Actress Fran Drescher says she used her ‘chutzpah’ to fight for ‘The Nanny’ to be Jewish

“We have written it that way — if the character were Italian — but I couldn’t have performed it that way,” Drescher said.

By Shiryn Ghermezian, The Algemeiner

American-Jewish actress Fran Drescher, star of the popular 1990s sitcom “The Nanny,” said on Tuesday that she had to stand her ground in order to have the show’s titular character, Fran Fine, remain Jewish.

As a guest on the debut episode of Los Angeles magazine’s new podcast “The Originals,” Drescher explained what happened when she and her co-creator, ex-husband Peter Marc Jacobson, pitched the series to CBS.

“When we got green-lighted to write the pilot for ‘The Nanny,’ I guess the network was already talking to major sponsors like Procter & Gamble, who said, ‘It sounds great — we’ll buy the show outright. But the nanny has to be Italian, not Jewish,’” the 62-year-old actress-producer told podcast host and journalist Andrew Goldman.

Drescher was “taken aback” by the demand and told Goldman she did not like “living with regret,” and did not “want to rush into doing something to get the job” because if it ultimately failed, she would have regretted not listening to her instincts.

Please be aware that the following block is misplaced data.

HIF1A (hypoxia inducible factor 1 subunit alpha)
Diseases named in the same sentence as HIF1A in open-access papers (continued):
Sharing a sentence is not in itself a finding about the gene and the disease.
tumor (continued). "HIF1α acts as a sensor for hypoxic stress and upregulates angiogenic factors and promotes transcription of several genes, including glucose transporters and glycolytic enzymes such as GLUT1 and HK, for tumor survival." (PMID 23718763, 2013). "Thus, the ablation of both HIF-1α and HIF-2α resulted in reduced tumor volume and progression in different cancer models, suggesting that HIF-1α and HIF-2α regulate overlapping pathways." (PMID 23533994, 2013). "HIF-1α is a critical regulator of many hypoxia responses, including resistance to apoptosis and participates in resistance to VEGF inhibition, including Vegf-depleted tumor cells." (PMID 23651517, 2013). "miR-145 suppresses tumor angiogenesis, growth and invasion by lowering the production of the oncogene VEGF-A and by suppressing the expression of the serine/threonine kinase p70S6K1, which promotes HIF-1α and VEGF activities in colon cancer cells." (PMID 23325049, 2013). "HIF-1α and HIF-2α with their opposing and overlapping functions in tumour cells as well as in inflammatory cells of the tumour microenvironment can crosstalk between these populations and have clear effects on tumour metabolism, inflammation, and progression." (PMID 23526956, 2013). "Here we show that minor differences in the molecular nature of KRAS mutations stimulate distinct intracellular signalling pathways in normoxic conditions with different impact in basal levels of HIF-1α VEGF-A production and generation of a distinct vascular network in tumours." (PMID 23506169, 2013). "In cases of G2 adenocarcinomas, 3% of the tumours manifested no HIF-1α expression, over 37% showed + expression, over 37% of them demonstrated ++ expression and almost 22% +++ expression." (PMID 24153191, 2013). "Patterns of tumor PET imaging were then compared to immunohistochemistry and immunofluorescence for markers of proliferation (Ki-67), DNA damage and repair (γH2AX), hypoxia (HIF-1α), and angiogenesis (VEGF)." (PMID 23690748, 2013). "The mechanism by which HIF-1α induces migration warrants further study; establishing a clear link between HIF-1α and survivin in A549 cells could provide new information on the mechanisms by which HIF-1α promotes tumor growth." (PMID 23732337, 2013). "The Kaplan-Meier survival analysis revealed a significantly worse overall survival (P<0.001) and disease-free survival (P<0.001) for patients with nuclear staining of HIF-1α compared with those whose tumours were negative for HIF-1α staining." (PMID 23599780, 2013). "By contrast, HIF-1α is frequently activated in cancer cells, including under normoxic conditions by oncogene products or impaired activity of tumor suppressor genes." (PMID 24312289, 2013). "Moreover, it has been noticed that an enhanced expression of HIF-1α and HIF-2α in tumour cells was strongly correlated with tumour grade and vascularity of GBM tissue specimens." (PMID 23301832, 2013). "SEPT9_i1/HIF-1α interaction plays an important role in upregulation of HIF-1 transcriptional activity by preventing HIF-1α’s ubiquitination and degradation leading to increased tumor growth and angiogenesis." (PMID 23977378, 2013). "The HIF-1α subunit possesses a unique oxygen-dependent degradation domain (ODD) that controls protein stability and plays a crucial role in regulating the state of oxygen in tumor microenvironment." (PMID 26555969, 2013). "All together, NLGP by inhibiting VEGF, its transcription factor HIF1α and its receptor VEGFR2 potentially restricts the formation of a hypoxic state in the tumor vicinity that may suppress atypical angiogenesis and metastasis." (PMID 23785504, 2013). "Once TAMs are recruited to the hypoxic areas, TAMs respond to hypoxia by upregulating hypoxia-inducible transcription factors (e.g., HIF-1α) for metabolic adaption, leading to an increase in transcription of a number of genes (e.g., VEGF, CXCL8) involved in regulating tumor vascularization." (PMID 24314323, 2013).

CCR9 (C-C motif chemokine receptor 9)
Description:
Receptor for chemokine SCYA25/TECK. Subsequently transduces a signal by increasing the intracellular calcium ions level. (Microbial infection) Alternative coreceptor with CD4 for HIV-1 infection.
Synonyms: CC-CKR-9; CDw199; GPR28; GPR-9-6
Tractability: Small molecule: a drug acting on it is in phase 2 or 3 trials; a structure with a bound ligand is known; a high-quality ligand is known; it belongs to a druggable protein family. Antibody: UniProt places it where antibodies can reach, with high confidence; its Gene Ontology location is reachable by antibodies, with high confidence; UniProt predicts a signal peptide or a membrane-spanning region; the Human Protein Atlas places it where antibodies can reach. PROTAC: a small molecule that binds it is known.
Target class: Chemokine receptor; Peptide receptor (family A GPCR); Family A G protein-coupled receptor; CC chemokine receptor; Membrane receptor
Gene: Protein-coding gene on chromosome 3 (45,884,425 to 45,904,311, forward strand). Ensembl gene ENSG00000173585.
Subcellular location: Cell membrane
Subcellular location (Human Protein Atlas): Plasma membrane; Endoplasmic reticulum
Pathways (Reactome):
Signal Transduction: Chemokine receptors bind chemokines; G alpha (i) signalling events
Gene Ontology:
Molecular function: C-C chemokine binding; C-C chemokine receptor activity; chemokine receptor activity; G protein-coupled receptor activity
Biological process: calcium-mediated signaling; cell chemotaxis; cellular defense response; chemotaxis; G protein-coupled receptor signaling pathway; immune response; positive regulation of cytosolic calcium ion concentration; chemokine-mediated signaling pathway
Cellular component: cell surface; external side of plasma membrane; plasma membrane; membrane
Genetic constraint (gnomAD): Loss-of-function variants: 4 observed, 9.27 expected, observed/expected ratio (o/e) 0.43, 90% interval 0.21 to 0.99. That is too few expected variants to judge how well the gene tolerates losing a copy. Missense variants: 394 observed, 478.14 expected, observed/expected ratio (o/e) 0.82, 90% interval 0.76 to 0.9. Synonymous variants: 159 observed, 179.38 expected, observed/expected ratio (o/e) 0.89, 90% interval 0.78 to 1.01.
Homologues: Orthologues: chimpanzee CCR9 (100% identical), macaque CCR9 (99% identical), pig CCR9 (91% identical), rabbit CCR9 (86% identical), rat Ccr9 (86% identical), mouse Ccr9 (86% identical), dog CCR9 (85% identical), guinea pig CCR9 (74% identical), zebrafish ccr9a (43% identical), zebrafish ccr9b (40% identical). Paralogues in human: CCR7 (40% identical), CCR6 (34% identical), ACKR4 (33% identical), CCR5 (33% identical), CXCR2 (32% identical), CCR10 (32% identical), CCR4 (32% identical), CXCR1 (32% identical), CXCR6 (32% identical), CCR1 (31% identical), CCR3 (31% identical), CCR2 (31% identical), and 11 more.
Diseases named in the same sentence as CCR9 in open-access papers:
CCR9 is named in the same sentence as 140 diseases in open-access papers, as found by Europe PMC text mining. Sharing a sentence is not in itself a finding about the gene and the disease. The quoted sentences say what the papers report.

“I thought, ‘I can’t live with that regret. I know this character needs to be written very close to me and all the rich and wonderful characters that I grew up with,’” she said.

“Peter and I have a brand of comedy that’s rich in specificity, and not only couldn’t we have written it that way — if the character were Italian — but I couldn’t have performed it that way. So we kind of mustered up our chutzpah and said, ‘No, Fran Fine must be Jewish.’”

Drescher also referenced the lack of Jewish representation on television at the time, saying “The Nanny” was the first series in a prime-time slot that was led by “an openly Jewish character” who was played by a Jewish actress since Molly Goldberg starred in 1949’s “The Goldbergs.”